Noorassur throws in the towel … for now

Caught in a legal battle with Nice’s town hall in setting up a sign openly stating ‘Islamic finance’, Noorassur has decided to put an end to its project that started in June last year on opening a branch in the city of the French Riviera. MARC ROUSSOT reports.

Smack in between a rotisserie and a dry cleaner, there is a shop painted in apple green and white with no name. At first sight, it is difficult to say what could be offered in this shop. On the shop’s windows, a few photos including one of the Kaaba in Mecca below a banner stating ‘Islamic finance’ makes things clearer. Boulevard Carnot, Noorassur’s branch, is the only shop along the street that is without a sign.

“We have not been able to open our branch because of Nice’s town hall’s decision forbidding us to install a sign stating ‘ Islamic Finance’. As a result, the project is not financially sustainable,” laments Sonia Mariji, the founder and CEO of Noorassur, who accuses the mayor of Nice of playing party politics.

The municipality denies this accusation and explains that following the terrorist attack that occurred on the 14th July 2016, installing such a sign may trigger public disorder, which may affect the safety of Noorassur’s employees and customers.

“There is no racism here. It is our responsibility to be vigilant and inflexible with regards to every single matter that may trigger public disorder. Especially since there are precedents in the cities of Nantes and Chelles in 2016 proving that there is a serious risk that the installation of such a sign may generate trouble. Furthermore, the court also ruled that the request for such a sign was not compatible with Nice’s advertising regulations. Such a mark of communitarianism cannot be accepted in our city. Our goal has always been to achieve greater cohesion and integration,” the city of Nice shared with IFN.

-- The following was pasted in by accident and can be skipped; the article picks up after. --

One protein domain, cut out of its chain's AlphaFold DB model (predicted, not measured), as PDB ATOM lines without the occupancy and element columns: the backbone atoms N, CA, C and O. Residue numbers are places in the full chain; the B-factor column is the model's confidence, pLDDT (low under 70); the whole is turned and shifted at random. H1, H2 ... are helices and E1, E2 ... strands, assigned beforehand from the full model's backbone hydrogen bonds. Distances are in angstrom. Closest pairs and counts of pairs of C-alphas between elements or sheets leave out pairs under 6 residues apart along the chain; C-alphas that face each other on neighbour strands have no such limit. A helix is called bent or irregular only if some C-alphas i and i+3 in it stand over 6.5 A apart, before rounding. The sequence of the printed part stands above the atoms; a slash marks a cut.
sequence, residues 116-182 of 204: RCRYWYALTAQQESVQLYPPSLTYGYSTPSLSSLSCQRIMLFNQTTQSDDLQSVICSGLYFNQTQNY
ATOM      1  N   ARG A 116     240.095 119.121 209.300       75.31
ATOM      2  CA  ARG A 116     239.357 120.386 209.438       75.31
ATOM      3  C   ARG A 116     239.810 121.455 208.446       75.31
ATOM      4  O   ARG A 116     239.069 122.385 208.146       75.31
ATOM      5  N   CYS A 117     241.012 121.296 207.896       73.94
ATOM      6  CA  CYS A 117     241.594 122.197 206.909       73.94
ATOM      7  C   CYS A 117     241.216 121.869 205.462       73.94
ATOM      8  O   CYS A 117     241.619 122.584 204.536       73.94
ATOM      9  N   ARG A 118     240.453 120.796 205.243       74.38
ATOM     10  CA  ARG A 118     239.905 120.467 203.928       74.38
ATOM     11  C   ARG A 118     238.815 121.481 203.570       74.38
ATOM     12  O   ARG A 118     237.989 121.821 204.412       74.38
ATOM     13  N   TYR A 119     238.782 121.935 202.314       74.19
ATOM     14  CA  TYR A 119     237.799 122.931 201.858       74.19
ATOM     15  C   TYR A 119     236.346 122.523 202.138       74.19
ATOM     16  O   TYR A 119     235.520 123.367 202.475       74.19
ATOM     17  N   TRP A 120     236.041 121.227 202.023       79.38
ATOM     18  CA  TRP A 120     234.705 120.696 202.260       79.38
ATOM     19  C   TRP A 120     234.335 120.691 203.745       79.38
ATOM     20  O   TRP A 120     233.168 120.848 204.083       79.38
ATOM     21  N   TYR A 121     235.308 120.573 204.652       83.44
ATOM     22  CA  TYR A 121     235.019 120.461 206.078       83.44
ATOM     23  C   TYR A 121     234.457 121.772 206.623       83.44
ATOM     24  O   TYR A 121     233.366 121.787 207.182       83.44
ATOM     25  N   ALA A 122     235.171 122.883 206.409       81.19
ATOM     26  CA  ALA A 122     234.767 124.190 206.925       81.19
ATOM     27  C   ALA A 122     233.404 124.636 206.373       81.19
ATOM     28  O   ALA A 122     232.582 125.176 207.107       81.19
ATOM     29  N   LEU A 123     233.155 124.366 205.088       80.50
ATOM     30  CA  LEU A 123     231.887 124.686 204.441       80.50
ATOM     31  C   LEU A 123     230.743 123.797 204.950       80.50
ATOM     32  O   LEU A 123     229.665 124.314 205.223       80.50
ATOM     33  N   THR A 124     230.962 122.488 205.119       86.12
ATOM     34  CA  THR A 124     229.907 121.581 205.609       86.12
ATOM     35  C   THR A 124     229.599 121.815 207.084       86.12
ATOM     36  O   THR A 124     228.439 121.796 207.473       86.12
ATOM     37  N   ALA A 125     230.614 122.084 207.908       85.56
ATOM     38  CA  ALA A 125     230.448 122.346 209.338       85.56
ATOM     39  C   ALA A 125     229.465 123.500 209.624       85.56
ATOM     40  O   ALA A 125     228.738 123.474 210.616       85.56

The Administrative Court and the Council of State, France’s highest court for administrative justice, ruled in favor of the municipality’s decision but the case has not been heard on the merits yet. “If we win, I promise that we will open a branch in Nice,” states Sonia who affirms that since this case has started, she has been treated like an offender. “I have been wiretapped, the police conducted an investigation, my collaborators have been pressured and my family has been summoned by the police,” she says.

Looking toward the future, Sonia expects to develop its network of seven branches by opening 50 new ones in the entire country in 2018. A Shariah compliant current account is also in the pipeline as well as new Takaful and sustainable and responsible investment products.

This article first appeared in IFN Volume 15 Issue 15 on the 11th of April 2018


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